COPD: Coming to a Consensus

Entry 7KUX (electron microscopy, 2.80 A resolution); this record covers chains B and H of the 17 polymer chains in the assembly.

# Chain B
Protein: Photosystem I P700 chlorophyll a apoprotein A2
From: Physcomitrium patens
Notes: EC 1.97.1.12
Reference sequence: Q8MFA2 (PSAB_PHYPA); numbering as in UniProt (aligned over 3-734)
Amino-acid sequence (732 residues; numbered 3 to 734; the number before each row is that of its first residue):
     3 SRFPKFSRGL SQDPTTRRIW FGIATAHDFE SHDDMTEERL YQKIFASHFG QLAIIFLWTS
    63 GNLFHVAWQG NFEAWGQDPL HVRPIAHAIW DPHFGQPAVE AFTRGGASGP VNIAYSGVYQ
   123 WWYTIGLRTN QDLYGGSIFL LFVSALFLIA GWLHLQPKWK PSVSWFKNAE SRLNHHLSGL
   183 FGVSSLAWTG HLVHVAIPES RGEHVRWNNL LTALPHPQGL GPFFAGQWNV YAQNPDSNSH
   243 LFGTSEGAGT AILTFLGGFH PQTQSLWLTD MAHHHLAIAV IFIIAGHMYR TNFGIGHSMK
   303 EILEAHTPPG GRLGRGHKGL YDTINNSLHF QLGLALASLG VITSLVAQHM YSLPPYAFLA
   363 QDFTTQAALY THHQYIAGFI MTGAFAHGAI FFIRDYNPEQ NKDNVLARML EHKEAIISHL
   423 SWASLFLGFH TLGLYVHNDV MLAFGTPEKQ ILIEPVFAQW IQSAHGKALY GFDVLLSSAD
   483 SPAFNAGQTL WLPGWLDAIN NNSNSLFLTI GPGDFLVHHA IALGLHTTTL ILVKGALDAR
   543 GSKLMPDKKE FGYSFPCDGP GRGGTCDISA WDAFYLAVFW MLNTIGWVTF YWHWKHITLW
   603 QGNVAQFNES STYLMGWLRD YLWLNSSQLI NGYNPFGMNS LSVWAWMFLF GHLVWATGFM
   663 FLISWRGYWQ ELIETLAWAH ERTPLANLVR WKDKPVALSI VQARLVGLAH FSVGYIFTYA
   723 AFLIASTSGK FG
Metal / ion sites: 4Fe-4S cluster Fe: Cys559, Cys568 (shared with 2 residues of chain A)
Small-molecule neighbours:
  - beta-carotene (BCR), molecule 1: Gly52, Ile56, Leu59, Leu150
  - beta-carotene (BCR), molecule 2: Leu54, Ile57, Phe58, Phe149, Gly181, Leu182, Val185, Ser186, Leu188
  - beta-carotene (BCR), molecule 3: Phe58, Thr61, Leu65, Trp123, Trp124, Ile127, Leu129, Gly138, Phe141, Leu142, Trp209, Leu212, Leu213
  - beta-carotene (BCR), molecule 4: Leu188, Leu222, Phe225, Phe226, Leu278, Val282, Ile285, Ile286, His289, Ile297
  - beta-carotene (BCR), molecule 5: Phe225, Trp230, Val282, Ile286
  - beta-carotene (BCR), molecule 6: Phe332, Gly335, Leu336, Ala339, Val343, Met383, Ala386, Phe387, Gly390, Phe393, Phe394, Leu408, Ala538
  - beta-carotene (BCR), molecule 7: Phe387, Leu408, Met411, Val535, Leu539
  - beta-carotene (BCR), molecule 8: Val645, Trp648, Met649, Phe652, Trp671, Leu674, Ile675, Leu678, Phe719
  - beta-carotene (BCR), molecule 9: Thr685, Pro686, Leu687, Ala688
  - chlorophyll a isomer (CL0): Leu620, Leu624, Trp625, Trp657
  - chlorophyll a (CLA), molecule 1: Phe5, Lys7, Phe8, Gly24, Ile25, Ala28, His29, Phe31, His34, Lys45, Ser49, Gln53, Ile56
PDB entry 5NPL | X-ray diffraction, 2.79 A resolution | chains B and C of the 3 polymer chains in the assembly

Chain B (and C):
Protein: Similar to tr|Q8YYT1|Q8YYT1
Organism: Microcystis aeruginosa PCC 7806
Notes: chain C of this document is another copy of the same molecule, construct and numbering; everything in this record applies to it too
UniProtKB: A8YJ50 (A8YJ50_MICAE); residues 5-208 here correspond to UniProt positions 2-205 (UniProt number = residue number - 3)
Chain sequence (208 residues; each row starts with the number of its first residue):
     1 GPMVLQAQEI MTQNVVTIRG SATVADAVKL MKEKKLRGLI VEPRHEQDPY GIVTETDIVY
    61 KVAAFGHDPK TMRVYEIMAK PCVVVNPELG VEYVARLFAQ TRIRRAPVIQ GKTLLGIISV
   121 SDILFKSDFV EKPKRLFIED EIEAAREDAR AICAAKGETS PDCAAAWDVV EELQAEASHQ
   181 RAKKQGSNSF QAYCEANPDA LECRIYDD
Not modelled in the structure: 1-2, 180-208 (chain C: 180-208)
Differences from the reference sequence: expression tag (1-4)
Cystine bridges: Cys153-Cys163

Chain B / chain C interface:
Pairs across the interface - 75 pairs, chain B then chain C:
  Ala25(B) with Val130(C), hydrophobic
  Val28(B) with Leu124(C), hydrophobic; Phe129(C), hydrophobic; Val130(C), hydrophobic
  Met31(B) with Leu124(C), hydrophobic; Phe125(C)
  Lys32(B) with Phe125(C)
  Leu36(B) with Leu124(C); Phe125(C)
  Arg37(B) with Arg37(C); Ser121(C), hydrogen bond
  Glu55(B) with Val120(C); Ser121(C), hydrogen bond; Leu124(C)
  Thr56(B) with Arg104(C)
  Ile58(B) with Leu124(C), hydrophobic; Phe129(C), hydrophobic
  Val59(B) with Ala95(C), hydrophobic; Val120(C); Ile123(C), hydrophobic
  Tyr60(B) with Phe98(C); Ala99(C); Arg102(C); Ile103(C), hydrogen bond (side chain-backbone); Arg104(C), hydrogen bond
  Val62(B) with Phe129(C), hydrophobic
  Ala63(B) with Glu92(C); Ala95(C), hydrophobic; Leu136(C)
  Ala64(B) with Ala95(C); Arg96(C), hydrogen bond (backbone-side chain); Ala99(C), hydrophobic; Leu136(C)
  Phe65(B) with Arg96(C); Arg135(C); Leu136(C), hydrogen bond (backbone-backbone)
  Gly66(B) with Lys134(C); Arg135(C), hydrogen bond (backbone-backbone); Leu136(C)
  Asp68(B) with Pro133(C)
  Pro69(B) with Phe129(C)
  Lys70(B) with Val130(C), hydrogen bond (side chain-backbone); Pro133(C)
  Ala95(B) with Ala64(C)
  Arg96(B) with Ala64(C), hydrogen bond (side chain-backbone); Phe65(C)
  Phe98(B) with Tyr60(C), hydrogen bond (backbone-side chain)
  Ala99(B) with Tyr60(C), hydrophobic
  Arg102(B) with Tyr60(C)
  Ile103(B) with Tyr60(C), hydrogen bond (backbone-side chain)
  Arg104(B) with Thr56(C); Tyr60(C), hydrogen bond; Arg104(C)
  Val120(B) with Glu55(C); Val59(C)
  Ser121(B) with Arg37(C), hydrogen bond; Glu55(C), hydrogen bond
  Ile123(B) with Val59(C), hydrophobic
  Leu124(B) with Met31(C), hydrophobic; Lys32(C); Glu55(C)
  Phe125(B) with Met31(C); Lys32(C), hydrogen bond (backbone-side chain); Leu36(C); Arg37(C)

Approximately 24 million Americans have airway obstruction that is suggestive of COPD. With close to 125,000 annual deaths attributed to the disease, COPD now ranks as the third leading cause of death in the United States. Despite the disease’s wide scope, about 50% of patients are undiagnosed, largely because it’s underrecognized by the public. COPD progresses slowly, with early disease presenting with mild symptoms that patients learn to live with. Many COPD sufferers view their symptoms as a part of aging. Only few link them to smoking, the primary cause of the disease. Clinicians Play a Vital Role in Diagnosing COPD Despite recommendations from national guidelines, many clinicians throughout the U.S. do not utilize spirometry, an important tool in diagnosing COPD, because they feel it’s too time-consuming or expensive. This can lead to under-diagnosis, a problem commonly seen in the outpatient setting. Further complicating the issue is that many patients with COPD don’t receive a diagnosis until they are hospitalized from exacerbations that are usually triggered by infections. About 750,000 patients with COPD require hospitalizations each year. These patients tend to have poorer long-term outcomes than those diagnosed and treated effectively in the outpatient setting. Prevention of hospitalizations due to exacerbations through early diagnosis and treatment, smoking cessation, and increased awareness of COPD among patients and providers is important. 7 Key Recommendations for COPD There are several guidelines for COPD, including those from the American Thoracic Society, European Respiratory Society, American College of Physicians, and American College of Chest Physicians. In the August 2, 2011 Annals of Internal Medicine, my colleagues and I published a consensus that brings together...